Where the behaviour of systems cannot be predicted, defining requirements for them presents legislators with a challenge
No universally accepted definition of artificial intelligence exists. It is clear however that the various methods of artificial intelligence are intended to support human beings in reaching decisions – or even to take these decisions out of their hands. An as-yet unresolved issue is in what cases, and subject to what criteria, it is permissible for decisions with a bearing upon safety to be taken automatically by methods of artificial intelligence, or under their influence.
The risks presented by a product must be assessed and reduced to an acceptable level before the product is made available on the market. The directives and regulations of the European Single Market specify the high level of protection to be observed. Where products and work equipment lie outside this harmonized scope, they are subject to national regulations.
Under the hierarchy of protective measures, a product should be designed such that hazards cannot even arise in the first instance. Where this is not feasible, protective equipment must reduce the risks until only acceptable residual risks remain. Finally, users must be informed of these residual risks. Where control systems are used to execute the safety functions of a product, they play a significant role in this concept.
It is crucially important that manufacturers are able to assess the risks presented by their products. This is precisely where the problem would lie if, for example, the intention were to rely on a control system supported by machine learning (In machine learning, computers learn a task from data rather than by being explicitly programmed to perform it or being trained by rules that are comprehensible to human beings.) to prevent people from being endangered by moving parts of a machine: the designers of systems based on the more complex methods of artificial intelligence (such as machine learning with neural networks) have as yet been unable to explain satisfactorily, even after the event, why their systems behaved in a certain way.
Safety technology in unknown territory
More complex methods of artificial intelligence now enable systems to take decisions automatically. These may include decisions that have a bearing upon safety. The technical principles and assumptions upon which conventional safety technology is based were not designed for application in such cases, however. For this reason, research is currently being conducted into evaluation methods. The results are intended to be prepared as soon as possible for consideration in standardization activity (for example the ISO/TR 5469 project, “Artificial intelligence – Functional safety and AI systems”, in ISO/IEC JTC 1/SC 42/WG 3). The goal is to determine how artificial intelligence may be used, if at all, in the context of safety-related systems.
One strategy that can be used to demonstrate reliably the safety of highly complex systems involves the definition of “arguments” that use inductive reasoning to obtain strong circumstantial evidence (but not absolute proof). This strategy has long been used for very complex technologies, for example in nuclear technology or aeronautics and aerospace, and also to determine whether software is suitable for safety-related use.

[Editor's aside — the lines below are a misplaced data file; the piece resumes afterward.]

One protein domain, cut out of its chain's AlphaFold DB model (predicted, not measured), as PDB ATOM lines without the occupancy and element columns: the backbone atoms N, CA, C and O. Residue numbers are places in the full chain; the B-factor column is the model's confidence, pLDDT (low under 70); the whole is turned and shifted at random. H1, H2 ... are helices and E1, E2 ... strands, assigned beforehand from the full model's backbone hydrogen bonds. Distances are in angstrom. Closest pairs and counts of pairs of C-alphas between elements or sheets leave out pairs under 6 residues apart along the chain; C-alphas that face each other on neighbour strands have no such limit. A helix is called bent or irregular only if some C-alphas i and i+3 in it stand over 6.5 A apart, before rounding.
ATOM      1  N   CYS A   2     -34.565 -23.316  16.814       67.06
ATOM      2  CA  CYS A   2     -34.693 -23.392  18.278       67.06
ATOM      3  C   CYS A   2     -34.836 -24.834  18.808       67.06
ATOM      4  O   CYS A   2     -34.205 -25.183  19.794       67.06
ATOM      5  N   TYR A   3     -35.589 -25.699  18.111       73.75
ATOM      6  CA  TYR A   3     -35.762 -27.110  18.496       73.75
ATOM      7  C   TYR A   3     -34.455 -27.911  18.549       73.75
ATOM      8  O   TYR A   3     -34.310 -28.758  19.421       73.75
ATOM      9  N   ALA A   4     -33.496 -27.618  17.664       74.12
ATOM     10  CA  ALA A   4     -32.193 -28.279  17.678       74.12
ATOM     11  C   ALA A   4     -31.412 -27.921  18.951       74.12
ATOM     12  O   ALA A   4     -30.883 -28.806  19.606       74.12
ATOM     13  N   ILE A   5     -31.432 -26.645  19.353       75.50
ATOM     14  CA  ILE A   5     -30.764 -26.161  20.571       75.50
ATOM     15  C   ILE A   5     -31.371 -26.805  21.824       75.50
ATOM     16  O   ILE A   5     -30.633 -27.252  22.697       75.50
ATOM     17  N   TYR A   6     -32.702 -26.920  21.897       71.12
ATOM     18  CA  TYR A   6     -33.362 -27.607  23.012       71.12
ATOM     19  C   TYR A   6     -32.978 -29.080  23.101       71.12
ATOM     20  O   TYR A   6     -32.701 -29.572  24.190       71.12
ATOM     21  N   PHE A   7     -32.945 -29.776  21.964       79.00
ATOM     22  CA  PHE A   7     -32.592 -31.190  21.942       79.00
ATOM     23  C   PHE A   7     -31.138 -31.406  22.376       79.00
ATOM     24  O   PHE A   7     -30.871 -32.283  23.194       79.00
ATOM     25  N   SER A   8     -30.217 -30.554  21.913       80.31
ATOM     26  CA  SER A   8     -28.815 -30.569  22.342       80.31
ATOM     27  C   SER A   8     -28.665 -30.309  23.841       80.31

Attempts are now being made to use such approaches, which tend to have their origins in the field of risk management, to create catalogues of criteria for an acceptable level of risk that can also be applied to methods of artificial intelligence. These criteria may concern specification and modelling, explainability and accountability of decisions, transferability to different situations, verification and validation of the system, monitoring during runtime, human-machine interaction, process assurance and certification, and also safety-related ethics and data security. The European Parliament’s call for an EU regulation on ethical principles for the development, deployment and use of artificial intelligence, robotics and related technologies is similar in its purpose; here, the Parliament is proposing such criteria for assessing conformity.
Under an approach of this kind, safety is defined primarily not by verifiable product properties, but by verifiable process criteria. However, in order to attain a level of safety approximating that embodied in the European product safety legislation and the basic principle of prevention at the workplace, the criteria for the aforementioned “arguments” would first have to be shown to be complete and reliable. Strictly speaking therefore, even regulations governing the framework and basic requirements for this purpose cannot be set out until the assumptions on which they are based have been reliably proven.
Initial regulatory approaches
ISO/TR 22100-5:2021-01 (Safety of machinery – Relationship with ISO 12100 – Part 5: Implications of artificial intelligence machine learning), recently published, attempts to set out the limits within which machine learning could be embedded in a machine control system in accordance with legislation and standardization in their current form. The European Commission is currently presenting proposals for revision of the Machinery Directive 2006/42/EC and for a regulation governing artificial intelligence, both of which contain legally binding framework conditions for the use of artificial intelligence.
These framework conditions must contain complete, clear and verifiable requirements setting out in what cases and subject to what criteria safety-related decisions taken by a system may be influenced or automated by methods of artificial intelligence. Whether this situation has been reached must now be determined by the experts.